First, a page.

From a classic neuroscience of memory perspective, this suite of regions—inferior frontal, hippocampus, and basal ganglia (caudate)—does not have just one clear mnemonic home, spanning the traditional declarative (verbalizable or “knowing what”) and nondeclarative/procedural (nonverbalizable, “knowing how”) divide: Prefrontal and hippocampal regions are known to support declarative systems, whereas the basal ganglia (and other cortical regions) are associated with nondeclarative/procedural memory (Gabrieli, 1998; Cohen & Squire, 1980).
Indeed, statistical learning itself appears to span this classic declarative/procedural divide, at least in adults. Recent work has shown that performing well on the classic behavioral index of statistical learning—a forced-choice recognition test—is associated with adults' confidence about their recognition (Batterink, Reber, Neville, & Paller, 2015). Participants are thus aware of when they are able to demonstrate better learning, suggesting that declarative knowledge emerges alongside nondeclarative and procedural representations. The idea that multiple mnemonic processes are likely at play during statistical learning has been echoed elsewhere (Thiessen, 2017; Bays, Turk-Browne, & Seitz, 2016; Shohamy & Turk-Browne, 2013).
From the perspective of development especially, there are many unanswered questions about the neurobiology of statistical learning and how to think of statistical learning in the broader context of the neuroscience of memory. As stated, children and adults both show robust (and fast) statistical learning (Saffran et al., 1997). Yet, we know that many declarative functions (e.g., working memory, long-term memory) are slow to develop and are far from mature in early childhood (ages 6–8 years) and even into adolescence (Finn, Sheridan, Hudson Kam, Hinshaw, & D'Esposito, 2010; Ghetti & Angelini, 2008; Gathercole, Pickering, Ambridge, & Wearing, 2004). Furthermore, development of declarative and nondeclarative systems is asynchronous (Finn et al., 2016). Prefrontal regions (including inferior frontal cortex) and the hippocampus undergo great change, especially through early childhood (Ducharme et al., 2016; Lee, Ekstrom, & Ghetti, 2014; Sheridan, Kharitonova, Martin, Chatterjee, & Gabrieli, 2014; Kharitonova, Martin, Gabrieli, & Sheridan, 2013), whereas procedural or nondeclarative abilities appear to mature earlier (Finn et al., 2016; Amso & Davidow, 2012). Among children, will better learning be more related to the basal ganglia (which are implicated in procedural or implicit learning systems), or will better learning be associated with the same suite of implicit and explicit memory systems that we have observed in adulthood?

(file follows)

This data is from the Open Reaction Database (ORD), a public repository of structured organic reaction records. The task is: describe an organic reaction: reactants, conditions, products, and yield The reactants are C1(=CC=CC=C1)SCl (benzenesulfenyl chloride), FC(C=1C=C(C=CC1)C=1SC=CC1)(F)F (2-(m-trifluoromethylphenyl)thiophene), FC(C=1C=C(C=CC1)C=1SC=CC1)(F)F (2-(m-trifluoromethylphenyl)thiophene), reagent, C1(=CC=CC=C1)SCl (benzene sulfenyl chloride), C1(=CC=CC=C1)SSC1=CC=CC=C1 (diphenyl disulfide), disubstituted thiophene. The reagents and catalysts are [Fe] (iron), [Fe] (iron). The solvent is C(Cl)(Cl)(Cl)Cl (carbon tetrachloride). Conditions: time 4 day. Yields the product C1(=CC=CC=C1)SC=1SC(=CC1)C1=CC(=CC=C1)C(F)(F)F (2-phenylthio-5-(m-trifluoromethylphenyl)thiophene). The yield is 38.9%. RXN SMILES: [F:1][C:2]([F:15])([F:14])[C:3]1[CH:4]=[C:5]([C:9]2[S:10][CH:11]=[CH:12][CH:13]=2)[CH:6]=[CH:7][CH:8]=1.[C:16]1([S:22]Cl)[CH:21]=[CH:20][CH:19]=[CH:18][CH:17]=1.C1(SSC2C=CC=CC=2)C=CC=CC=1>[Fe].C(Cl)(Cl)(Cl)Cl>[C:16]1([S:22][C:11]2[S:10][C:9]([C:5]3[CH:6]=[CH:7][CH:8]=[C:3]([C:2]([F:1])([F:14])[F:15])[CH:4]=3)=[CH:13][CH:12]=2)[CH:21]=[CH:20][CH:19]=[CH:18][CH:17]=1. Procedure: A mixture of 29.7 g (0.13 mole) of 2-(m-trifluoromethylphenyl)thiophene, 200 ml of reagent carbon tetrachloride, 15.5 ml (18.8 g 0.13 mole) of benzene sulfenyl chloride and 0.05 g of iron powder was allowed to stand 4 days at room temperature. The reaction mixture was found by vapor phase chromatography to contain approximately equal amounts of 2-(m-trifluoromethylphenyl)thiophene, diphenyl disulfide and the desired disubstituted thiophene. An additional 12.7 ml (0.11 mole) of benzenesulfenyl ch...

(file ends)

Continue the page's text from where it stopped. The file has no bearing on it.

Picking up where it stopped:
The Current Investigation
The current investigation aims to explore the relationship between statistical learning and the thickness and volume of structures across the brain that have been consistently implicated in statistical learning and memory, focusing specifically on the left inferior PFC (pars triangularis and opercularis), the hippocampus, and the caudate. We target a tight age range during early childhood to identify how individual differences in statistical learning ability (and not age per se) relate to neural structure during childhood. This approach allows us to answer the puzzle posed above—how is it that we observe early and robust statistical learning and substantial developmental change in the neural systems thought to underlie statistical learning. Specifically, we focus on early childhood (5–8 years of age) because this is a period during which the primary neural substrates of interest are undergoing great functional and structural change. Age-related change during this period has been observed in the inferior frontal gyrus (Kharitonova et al., 2013; Bunge & Zelazo, 2006), the hippocampus (Lee et al., 2014), and the basal ganglia (Østby et al., 2009). Yet previous work has shown no difference in statistical learning outcomes between this age of children and adults (Saffran et al., 1997).
Fifty-nine children (mean age = 6.9 years, range = 5.3–8.5 years, SD = 0.711, 38 girls; Figure 1A) participated. Written consent was obtained; all participants were English-speaking with normal hearing and no reported history of neurological, psychiatric, or learning disorders. Participants' families received $50 per visit for their participation, which involved acquisition of several behavioral tasks and functional and structural neuroimaging. Data from other parts of this study have been reported elsewhere (Kharitonova, Winter, & Sheridan, 2015).
Children came to the Center for Brain Imaging at Harvard University for two visits, a mock scanning session and a scanning session, which took place within 1 week of each other and never on the same day. A battery of behavioral measures were collected from children during the first visit after the mock scan, which included subscales to measure IQ and statistical learning measures (described in detail below). Tasks were always presented in the same order; the statistical learning task was presented last. All procedures were approved by the institutional review board at Harvard University and Boston Children's Hospital.
Apparatus and Stimuli
Each child completed the Matrix Reasoning subscale of the Wechsler Preschool and Primary Scale of Intelligence to estimate IQ. Standard scores were calculated and are used in subsequent analyses.
Statistical Learning Stimuli